Productive with Docker in 20 minutes

A better, more productive development workflow

Disclaimer: I talk a lot in real life. I’ve tried not to write that way.

How things used to be

Remember the day you first started at your job? IT gave you that nice, shiny new Mac and you discovered the joy of getting 8 repos onto your machine? One project used Node 0.12, another used Node 4.0, an iOS app, the Postgres database, and then there was the Java… Before you knew it you were installing for half a day. Remember the relief you felt when you were finally done, only to realize that you’d be syncing them all daily and need at least 8 terminal tabs open at all times?

Over time, we automated things and maybe we ended up with a few scripts: to clone all the repos and install their dependencies, and scripts to bring everything up or tear it down. Better, but we still needed to use sleep commands to wait on race conditions, curate new package installs over time, database migrations, etc. Sometimes just once a day and sometimes every time we started a new branch. Sounds like a lot of time you could be coding, right?

If you take anything from this post, I hope you take this: Docker frees you from this life.

How things can be

While Docker has so many useful features, we’re going to just focus on a few things to make us more productive. In this world, the only things we need to install on our machine are Git, Docker for Mac, and VS Code. You can use whatever IDE suits you but I’ll be using VS Code. From there we only need to understand a few core concepts to be dangerous:

Docker. Since we’ve established that we just wanna stop opening so many tabs, think of Docker as opening and managing them for you.

Docker Compose. A CLI - with its own configuration file docker-compose.yml for making all those tabs open - to install everything, start container processes, etc.

Dockerfile. Just another name for a fancy bash script. The output creates an image.

Image. The blueprint of what a project would look like if you freshly installed its dependencies and internal packages. Think of it as the ubuntu CD you used to use. You only needed that single CD and you could put it on any number of computers.

Container. A running process that was initially started based off an image. You can create and kill containers all day long, without modifying the image its based off of.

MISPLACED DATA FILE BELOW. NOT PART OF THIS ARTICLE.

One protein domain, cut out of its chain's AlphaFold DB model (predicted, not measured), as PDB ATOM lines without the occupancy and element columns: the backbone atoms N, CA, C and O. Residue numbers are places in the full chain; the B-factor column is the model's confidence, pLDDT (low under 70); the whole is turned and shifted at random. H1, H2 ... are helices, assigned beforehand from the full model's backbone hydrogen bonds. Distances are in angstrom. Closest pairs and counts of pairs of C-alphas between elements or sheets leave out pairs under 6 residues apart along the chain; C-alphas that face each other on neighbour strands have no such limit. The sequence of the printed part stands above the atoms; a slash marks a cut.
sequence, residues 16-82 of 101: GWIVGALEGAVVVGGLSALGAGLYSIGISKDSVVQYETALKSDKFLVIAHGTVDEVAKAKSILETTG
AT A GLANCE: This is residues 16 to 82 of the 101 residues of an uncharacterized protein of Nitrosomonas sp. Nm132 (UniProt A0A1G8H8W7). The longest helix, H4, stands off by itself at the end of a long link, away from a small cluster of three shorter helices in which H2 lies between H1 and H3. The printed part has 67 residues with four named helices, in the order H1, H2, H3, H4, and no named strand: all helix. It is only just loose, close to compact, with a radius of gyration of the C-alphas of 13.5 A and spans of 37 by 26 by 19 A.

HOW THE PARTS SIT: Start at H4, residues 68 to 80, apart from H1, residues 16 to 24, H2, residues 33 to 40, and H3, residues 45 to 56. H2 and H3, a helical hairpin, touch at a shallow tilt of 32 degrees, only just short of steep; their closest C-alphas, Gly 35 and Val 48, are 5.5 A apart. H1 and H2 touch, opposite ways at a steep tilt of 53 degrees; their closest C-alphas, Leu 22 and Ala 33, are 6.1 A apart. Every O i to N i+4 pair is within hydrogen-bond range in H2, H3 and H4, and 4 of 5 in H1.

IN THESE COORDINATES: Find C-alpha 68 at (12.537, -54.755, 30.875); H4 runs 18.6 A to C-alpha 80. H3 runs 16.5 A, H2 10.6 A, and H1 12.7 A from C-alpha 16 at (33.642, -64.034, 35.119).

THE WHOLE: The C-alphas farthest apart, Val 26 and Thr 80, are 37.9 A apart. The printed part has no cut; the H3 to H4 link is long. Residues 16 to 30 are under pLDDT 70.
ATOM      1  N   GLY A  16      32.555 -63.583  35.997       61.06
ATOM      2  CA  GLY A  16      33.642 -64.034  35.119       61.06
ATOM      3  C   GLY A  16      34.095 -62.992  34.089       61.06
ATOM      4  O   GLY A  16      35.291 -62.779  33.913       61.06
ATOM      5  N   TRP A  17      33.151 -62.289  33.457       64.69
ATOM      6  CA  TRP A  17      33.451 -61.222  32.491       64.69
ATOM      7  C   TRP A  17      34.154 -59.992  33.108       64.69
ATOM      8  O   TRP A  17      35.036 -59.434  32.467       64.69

Creating an Image with a Dockerfile

When we’re creating an image, we first create a script file that will run some commands that Docker recognizes called a Dockerfile. The output of these commands create an image, that we’ll start container processes based off of. Its important to remember that the commands are executed relative to the filesystem location they’re at. Here’s an example of starting from a base Ubuntu image and installing node, copying a project’s files into the container, and specifying the npm start command:

Then we need a docker-compose.yml file so that the docker-compose CLI we’re going to use will know what to do with this Dockerfile:

The only 2 other files we need are our package.json and server.js. Then inside the terminal we can run 2 commands from our project’s directory:

docker-compose build basic. this command tells the docker compose CLI to build a new image for the service we’ve named basic. It’ll look in our docker-compose.yml file and find the service definition so it can find where our Dockerfile is. It’ll then just run the Dockerfile as if we had typed all of it out ourselves into the terminal.

docker-compose up. once the build command has finished, we have an image blueprint and we can tell the CLI to “bring up” all the services; in this case we only have one, basic This is similar to saying, for every service I’ve defined: open a tab, install everything I need to run the code, and then start that service.

This is great, but it has some downsides too! What if I want to add new code? Or fix a bug? I have to ctrl + c to stop the containers, rebuild the image with my new code, and then bring the containers back up. We can do better.

Pre-baked images and file watching

Notice above we’re starting from scratch for ubuntu, installing nvm, node, etc. from scratch. This takes a lot of time. Thankfully, there’s Docker Hub which is like GitHub but for Docker images. This will definitely speed things up. Now, we can just start FROM an image that already has NodeJS installed.

This new image saves us a lot of install time and code. Now for that second point I made.

We can sync the files on our computer, to those same files inside of a running container. This lets us change files on our computer and have those changes be reflected in the container’s version of those same files. The file watching happens by telling docker compose to watch certain volumes that we care about.

But that alone isn’t enough to help us. We need to restart our node process inside the container whenever we change the files on our computer. We’ll use Nodemon to do this by simply adding the dependency to our package.json. Then we add the volumes we want to watch for basic

Now when we build our container images, Nodemon will get installed, and when we bring up our containers, Docker is watching the server.js file. Try it! Change what gets console.log-ed and after you save it you should see the process restart and logging what you changed.

Debugging effectively

One of the things we’re constantly doing is debugging. We can be more effective at debugging by using breakpoints that attach to the node process in our container; sorry console.log. NodeJS exposes a port, 9229, where we can attach and set breakpoints from inside VS Code. VS Code allows this by going to the “Debug” tab, and creating a launch.json file with various tasks we can run. For our purposes we just need a task to attach to our running container over port 9229. The localRoot is relative to your project structure, the remoteRoot to your container’s file system: